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Posted by on Sep 8, 2016 in Blog, Self, Uncategorized | 0 comments

Three Steps to Face Your Fears

Three Steps to Face Your Fears

Yesterday, I shared what happens when you take something off of your to-do list.

Today, I’m helping you get over your excuses, face your fears and actually do that.

When I told you that you could take something off your to-do list in order to feel less overwhelmed and take some time for yourself, you probably shook your head. You probably read half of the post and then clicked off of it, telling yourself that I’m crazy, that everything on your to-do list absolutely HAS to get done by the deadline.

Or what?

Your life will implode?

Little aliens will invade your house at night and take you to their leader?

You’ll end up homeless?

Your kids won’t survive?

It’s Not That Dramatic.

face your fears

That’s the thing. Have you ever stopped to consider what will really happen if you don’t do that thing that you ABSOLUTELY HAVE to do ?

Probably not. You let your mind go to the aliens, death and homelessness, but you don’t actually stop to think about what the realistic outcome will be.

We Let Fear Stop Us Because We Don’t Like the Unknown.

fear of the unknown

So if you don’t know what’s going to happen when you drop that chore that you dread or take something off of your #1 important list, you’re likely to just keep doing it.

The fear of the unknown is scarier than what will really happen.

Because you’re not going to get abducted by aliens or end up homeless. Your kids will be perfectly fine.

Define the Outcome

define the outcome

Step 1:

Instead of worrying about the outcome, define it. Tell yourself what will really happen if you don’t do that very important thing. Even if it does seem a little scary. Make yourself clarify the result. That’s face your fears 101.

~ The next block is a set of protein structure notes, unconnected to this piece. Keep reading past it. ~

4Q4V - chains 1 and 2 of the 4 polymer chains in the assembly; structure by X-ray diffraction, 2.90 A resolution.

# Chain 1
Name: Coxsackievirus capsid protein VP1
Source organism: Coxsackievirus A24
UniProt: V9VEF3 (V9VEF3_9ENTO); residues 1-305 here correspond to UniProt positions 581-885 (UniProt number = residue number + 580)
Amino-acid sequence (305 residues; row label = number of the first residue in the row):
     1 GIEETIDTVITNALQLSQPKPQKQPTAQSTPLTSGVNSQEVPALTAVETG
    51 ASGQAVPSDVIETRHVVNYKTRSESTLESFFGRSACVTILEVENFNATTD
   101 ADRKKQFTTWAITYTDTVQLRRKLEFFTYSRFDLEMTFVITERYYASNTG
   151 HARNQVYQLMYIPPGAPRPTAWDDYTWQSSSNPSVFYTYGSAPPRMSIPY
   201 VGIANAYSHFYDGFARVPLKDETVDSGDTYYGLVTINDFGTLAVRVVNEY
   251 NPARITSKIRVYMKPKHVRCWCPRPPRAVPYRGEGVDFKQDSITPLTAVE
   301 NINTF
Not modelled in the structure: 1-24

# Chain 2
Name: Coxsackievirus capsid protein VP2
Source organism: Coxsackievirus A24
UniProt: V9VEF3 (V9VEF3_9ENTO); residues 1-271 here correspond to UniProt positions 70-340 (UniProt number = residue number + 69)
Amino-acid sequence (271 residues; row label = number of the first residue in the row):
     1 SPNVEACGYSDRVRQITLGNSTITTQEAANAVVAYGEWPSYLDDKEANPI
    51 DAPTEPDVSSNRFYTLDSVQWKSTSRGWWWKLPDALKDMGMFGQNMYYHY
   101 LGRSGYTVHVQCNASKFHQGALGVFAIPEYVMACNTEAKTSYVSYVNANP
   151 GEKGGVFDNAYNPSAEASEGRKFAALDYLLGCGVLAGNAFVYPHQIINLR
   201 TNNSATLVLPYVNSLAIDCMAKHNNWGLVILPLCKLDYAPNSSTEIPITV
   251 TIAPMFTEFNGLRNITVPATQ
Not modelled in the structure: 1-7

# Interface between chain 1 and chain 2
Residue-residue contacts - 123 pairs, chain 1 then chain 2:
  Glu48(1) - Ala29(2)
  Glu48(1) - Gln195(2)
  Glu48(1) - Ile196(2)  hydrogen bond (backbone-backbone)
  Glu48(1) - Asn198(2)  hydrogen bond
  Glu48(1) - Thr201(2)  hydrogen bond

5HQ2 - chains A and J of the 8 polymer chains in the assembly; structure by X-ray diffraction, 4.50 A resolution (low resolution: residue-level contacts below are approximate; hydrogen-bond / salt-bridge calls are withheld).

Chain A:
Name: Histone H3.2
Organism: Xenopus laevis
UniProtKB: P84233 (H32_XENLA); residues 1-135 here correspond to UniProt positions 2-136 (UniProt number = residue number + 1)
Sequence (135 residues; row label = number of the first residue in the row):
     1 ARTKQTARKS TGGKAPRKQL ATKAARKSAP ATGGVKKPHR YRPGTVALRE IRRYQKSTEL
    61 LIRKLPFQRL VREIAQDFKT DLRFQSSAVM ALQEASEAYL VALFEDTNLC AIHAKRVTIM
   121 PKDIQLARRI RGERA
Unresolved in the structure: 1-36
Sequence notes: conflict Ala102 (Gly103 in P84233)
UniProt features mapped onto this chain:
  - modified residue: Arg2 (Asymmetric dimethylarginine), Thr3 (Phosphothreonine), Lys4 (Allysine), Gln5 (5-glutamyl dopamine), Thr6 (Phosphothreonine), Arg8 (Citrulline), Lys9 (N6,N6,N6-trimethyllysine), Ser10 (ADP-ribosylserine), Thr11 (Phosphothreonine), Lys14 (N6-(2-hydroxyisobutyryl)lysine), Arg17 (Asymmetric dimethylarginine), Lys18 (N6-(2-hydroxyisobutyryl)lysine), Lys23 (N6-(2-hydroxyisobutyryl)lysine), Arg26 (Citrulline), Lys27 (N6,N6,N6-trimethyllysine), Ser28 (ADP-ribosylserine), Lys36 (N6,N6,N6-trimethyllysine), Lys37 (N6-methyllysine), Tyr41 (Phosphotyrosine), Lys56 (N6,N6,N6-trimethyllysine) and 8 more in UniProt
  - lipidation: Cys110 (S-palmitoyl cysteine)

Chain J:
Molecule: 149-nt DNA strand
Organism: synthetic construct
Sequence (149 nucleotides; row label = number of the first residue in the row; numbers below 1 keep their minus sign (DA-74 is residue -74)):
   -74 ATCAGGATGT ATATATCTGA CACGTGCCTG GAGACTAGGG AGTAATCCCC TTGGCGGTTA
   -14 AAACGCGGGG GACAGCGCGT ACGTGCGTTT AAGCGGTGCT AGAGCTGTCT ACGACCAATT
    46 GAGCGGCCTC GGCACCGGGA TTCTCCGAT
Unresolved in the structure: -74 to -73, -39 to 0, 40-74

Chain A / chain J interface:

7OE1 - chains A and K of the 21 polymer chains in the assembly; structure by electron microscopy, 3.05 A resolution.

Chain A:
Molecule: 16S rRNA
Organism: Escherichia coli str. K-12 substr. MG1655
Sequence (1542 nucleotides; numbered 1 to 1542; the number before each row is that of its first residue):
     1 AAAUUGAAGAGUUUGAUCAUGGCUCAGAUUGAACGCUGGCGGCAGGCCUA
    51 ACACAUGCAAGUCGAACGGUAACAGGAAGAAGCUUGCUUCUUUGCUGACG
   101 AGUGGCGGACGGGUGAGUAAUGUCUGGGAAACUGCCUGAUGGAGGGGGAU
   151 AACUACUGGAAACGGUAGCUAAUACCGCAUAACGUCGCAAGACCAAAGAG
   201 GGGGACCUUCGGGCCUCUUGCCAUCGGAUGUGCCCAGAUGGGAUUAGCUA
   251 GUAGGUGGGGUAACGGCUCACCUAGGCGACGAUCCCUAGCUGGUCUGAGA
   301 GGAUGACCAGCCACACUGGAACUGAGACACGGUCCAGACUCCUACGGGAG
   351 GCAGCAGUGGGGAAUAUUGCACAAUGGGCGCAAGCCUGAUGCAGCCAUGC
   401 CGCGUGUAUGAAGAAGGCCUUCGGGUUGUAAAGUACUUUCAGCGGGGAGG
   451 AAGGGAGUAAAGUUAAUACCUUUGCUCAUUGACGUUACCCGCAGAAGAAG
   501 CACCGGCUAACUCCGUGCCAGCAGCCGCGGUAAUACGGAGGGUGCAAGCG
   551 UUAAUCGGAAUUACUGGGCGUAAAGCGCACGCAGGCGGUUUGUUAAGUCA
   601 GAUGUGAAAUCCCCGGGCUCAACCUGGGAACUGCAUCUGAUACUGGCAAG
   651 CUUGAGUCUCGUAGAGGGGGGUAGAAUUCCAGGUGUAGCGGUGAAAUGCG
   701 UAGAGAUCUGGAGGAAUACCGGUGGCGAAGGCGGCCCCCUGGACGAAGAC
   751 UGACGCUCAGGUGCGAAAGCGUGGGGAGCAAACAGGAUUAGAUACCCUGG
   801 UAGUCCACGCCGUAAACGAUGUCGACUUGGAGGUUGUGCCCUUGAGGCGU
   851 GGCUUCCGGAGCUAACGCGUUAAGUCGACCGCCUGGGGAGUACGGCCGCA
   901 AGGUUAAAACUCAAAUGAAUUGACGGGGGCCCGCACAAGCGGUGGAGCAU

Step 2:

Tim Ferris, author of The 4-Hour Workweek, says that the next step is to weigh the severity of the outcome that you just defined.

So do this – Ask yourself how much of an impact that outcome will permanently have on your life, on a scale of 1 to 10.

You’ll probably find that the permanent impact is low.

Ferris also encourages you to come up with a plan for fixing the impact. In my example from the previous blog post, I explained that I totally ignored some deadlines that would bring in income. I might have lost out on $100 that day. In the grand scheme of things, the permanent impact of that was still low. I’d rate it a 3. But then I realized that I could come up with a plan for fixing the impact. If I really needed to make up that $100 at any point, I could simply ramp up my writing, and finish a few extra articles in the next few days. It would involve maybe an extra 30 minutes a day. Not a big deal.

Plus, it wasn’t bill-paying time. It wasn’t like I needed the money right then for something specific. So I let it slide.

Don’t get me wrong—I don’t advocate putting things off just to pile more on your plate later. But I was pretty certain that at this point, $100 wouldn’t make or break me, and the plan for making it up if I determined that it would, in fact, break me down the road wasn’t such a big deal after all.

And that’s just the thing. It wasn’t such a big deal after all.

But I would never have known that if I hadn’t tried.

Which brings me to Step 3.

Step 3:

Ask yourself what is the impact that doing the thing I’m afraid of doing will have on my life?

If we’re still talking about taking something off of your to-do list, the answer is probably, “I’ll feel free for an hour today” or “I’ll be able to relax enough so that I don’t freak out on my kids.”

And if that impact is greater than the negative impact, why the hell are you not doing it?

Just saying.

 

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